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Guide to Citing Your Sources

This guides provide guidance on how to cite sources using APA, IEEE & AMA citation styles; including examples for print and electronic sources.

What is citation?

A citation is the way you tell your readers that certain material in your work came from another source. It also gives your readers the information necessary to find that source again, including:

  • information about the author
  • the title of the work
  • the name and location of the company that published your copy of the source
  • the date your copy was published
  • the page numbers of the material you are borrowing

Source: Plagiarism.org. (n.d.). What's a citation?. Retrieved from http://www.plagiarism.org/citing-sources/whats-a-citation/ 

When to cite?

According to (Publication manual of the American Psychological Association, 2010), you have to cite a specific work "whose ideas, theories, or research have directly influenced your work. It may provide key background information, support or dispute your thesis, or offer critical definitions and data. Lastly, Citing of an article implies that the researcher personally read the cited work which directly provides documentation for all facts and figures that are not common knowledge (p. 169)".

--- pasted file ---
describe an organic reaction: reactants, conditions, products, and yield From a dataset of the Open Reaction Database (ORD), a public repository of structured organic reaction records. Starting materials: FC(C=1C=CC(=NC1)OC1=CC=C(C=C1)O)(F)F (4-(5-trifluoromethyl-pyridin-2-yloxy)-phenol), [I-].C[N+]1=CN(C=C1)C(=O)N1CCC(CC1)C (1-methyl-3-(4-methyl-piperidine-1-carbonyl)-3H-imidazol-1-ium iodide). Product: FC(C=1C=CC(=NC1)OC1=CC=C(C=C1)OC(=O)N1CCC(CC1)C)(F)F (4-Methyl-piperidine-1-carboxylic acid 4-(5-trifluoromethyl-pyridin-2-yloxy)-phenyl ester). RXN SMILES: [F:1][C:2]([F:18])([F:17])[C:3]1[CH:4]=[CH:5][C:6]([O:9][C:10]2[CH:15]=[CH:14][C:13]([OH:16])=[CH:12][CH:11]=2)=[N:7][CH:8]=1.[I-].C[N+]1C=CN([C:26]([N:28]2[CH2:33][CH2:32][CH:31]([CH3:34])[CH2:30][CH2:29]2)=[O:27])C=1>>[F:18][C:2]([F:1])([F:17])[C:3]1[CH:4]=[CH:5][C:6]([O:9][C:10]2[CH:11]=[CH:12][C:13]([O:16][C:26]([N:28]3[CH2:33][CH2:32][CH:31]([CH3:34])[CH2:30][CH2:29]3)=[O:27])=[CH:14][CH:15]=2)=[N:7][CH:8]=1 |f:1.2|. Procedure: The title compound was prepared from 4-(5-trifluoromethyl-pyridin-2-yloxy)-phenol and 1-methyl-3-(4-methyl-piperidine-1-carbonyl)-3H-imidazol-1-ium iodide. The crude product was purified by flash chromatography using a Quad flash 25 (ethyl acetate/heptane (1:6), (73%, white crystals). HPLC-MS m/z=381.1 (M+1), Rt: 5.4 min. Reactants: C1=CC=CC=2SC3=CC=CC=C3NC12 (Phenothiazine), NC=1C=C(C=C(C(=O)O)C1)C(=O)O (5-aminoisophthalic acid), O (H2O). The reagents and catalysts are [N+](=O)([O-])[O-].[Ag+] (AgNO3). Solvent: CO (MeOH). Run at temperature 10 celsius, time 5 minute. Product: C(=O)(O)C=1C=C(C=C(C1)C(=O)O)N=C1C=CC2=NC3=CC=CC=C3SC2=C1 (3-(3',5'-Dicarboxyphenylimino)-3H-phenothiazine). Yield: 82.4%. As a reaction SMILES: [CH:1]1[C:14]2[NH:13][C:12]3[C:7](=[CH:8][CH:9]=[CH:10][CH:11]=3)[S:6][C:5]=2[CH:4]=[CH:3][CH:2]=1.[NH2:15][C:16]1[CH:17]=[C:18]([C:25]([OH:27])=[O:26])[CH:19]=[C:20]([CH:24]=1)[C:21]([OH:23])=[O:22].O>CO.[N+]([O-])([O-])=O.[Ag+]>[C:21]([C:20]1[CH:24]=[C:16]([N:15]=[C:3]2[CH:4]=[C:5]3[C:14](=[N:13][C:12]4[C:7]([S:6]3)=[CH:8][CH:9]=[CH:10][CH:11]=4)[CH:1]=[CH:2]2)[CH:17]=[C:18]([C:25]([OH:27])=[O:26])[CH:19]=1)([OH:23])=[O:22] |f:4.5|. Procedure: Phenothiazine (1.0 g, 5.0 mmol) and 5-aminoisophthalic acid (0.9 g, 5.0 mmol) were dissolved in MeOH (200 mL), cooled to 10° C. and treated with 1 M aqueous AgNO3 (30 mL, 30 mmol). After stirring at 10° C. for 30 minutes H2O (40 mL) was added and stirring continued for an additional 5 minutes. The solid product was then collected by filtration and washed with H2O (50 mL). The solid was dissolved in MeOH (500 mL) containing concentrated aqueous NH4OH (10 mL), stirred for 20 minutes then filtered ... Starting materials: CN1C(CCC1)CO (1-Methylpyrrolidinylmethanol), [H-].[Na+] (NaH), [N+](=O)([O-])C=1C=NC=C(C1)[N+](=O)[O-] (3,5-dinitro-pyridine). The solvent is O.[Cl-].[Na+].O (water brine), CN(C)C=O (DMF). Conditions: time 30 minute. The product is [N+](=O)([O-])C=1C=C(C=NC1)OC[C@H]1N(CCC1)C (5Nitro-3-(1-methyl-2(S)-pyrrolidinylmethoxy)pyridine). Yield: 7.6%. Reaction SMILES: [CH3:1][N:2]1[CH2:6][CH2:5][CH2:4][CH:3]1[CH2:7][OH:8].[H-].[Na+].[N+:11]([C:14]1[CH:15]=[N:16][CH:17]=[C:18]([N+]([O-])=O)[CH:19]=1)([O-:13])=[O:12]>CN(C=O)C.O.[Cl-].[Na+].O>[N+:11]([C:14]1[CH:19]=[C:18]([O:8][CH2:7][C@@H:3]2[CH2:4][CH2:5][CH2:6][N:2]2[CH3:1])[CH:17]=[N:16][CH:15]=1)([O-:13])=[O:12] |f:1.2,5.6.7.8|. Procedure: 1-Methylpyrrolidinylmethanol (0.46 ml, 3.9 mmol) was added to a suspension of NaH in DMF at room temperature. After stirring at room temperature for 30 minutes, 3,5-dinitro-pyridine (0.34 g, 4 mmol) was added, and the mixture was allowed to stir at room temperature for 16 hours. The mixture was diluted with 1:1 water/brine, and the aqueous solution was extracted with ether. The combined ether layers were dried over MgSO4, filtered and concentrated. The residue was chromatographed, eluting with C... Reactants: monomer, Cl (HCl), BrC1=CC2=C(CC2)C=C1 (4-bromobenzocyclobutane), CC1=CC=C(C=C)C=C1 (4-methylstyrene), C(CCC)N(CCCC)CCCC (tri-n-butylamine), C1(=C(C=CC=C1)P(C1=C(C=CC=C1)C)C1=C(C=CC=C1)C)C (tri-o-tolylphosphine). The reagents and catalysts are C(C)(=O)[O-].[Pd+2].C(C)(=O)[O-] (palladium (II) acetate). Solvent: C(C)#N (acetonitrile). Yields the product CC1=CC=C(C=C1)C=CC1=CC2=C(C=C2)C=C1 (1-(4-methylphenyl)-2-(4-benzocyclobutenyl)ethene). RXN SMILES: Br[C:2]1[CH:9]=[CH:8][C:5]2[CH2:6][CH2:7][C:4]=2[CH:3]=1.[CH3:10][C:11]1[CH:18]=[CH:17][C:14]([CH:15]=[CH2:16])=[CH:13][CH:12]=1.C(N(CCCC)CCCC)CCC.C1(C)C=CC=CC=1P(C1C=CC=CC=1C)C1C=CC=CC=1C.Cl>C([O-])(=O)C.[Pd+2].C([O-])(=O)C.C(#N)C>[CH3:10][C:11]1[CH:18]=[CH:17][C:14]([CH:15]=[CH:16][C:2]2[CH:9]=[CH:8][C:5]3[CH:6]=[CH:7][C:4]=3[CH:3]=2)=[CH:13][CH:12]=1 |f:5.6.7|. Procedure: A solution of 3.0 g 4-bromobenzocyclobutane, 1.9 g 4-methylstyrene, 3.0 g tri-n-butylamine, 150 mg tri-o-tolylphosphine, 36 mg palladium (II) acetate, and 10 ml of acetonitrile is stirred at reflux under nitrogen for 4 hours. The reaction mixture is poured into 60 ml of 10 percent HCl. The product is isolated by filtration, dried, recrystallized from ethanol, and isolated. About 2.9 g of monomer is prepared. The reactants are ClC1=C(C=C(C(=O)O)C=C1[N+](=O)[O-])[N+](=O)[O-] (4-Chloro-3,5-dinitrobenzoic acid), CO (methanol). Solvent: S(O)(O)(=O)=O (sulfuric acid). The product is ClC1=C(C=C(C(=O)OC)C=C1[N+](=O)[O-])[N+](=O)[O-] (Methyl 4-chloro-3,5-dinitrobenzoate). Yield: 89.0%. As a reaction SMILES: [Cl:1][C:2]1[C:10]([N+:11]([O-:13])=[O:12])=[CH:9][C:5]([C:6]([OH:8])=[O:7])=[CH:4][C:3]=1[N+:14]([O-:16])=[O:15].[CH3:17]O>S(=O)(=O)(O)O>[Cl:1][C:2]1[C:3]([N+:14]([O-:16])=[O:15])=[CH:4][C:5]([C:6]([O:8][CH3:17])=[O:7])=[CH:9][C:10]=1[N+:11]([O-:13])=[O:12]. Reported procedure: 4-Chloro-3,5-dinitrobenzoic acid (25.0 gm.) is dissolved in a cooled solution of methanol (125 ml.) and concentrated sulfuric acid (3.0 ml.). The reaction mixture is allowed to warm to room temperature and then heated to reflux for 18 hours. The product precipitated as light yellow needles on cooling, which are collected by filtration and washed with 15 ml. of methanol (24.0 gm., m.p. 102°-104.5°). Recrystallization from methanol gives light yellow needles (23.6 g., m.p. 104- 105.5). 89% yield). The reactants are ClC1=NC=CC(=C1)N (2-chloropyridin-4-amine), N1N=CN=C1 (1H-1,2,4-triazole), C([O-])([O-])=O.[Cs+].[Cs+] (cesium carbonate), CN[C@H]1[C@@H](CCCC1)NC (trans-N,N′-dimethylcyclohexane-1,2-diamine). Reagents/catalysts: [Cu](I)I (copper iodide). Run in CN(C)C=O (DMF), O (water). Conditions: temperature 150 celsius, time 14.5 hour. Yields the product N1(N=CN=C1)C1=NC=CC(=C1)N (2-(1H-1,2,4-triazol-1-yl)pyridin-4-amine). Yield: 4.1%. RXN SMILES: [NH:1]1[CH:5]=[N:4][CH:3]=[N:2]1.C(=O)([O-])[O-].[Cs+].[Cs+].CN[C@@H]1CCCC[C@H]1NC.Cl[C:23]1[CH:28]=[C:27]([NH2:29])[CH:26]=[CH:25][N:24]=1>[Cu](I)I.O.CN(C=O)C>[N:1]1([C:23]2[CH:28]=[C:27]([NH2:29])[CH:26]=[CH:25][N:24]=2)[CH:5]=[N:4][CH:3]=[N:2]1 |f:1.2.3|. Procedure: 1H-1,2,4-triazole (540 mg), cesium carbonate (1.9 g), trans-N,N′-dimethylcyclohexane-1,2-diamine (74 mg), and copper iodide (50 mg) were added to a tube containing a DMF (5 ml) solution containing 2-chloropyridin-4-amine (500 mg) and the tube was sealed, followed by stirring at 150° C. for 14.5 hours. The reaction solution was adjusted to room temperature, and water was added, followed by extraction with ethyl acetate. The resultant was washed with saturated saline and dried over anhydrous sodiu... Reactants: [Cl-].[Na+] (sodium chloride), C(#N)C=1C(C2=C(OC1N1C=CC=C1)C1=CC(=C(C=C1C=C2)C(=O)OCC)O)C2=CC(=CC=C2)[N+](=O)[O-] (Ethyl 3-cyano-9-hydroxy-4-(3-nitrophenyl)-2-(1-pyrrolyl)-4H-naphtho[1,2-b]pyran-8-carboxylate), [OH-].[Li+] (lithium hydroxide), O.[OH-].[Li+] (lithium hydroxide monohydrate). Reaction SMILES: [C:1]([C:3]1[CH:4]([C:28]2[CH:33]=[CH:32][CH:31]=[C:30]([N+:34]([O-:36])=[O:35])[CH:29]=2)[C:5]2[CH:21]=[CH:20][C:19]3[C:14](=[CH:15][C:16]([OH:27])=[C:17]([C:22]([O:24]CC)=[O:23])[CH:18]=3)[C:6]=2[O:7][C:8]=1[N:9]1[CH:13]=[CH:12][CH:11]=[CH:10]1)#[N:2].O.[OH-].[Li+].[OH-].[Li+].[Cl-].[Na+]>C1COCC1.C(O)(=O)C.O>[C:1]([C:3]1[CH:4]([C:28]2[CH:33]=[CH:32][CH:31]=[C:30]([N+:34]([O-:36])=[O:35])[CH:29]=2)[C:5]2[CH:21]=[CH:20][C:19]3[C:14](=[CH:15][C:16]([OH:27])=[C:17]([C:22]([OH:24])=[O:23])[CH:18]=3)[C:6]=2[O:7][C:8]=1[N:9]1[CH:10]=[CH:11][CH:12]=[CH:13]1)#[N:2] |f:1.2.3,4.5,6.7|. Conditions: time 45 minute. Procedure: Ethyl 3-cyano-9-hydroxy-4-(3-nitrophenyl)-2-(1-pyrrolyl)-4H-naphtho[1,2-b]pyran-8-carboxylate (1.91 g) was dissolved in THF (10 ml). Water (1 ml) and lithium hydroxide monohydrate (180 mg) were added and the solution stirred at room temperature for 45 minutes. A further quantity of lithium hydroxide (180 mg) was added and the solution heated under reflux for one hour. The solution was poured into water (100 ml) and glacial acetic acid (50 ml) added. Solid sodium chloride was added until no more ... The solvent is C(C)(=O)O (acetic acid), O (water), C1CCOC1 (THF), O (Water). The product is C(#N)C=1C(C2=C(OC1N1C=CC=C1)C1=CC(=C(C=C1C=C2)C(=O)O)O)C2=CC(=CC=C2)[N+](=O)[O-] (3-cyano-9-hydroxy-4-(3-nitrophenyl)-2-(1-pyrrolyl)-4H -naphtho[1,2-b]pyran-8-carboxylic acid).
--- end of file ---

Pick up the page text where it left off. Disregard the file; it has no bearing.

(Source: Publication manual of the American Psychological Association (6th ed.). (2010). Washington, DC: American Psychological Association.)

How do I cite?

  • Format your citation based on where you found the information.
  • A book, journal, website, etc. are all referenced in different ways.
  • Use in-text citations and a reference list

Why do we cite sources?

There are many reasons why it is important to cite the resources used in your research paper. Here are some:

  1. To give credit to the author by listing the resources you consulted for your research work.
  2. To provide scientific evidence of your work.
  3. To show scholarly and scientific patterns of your work by citing them accurately.
  4. To avoid plagiarism.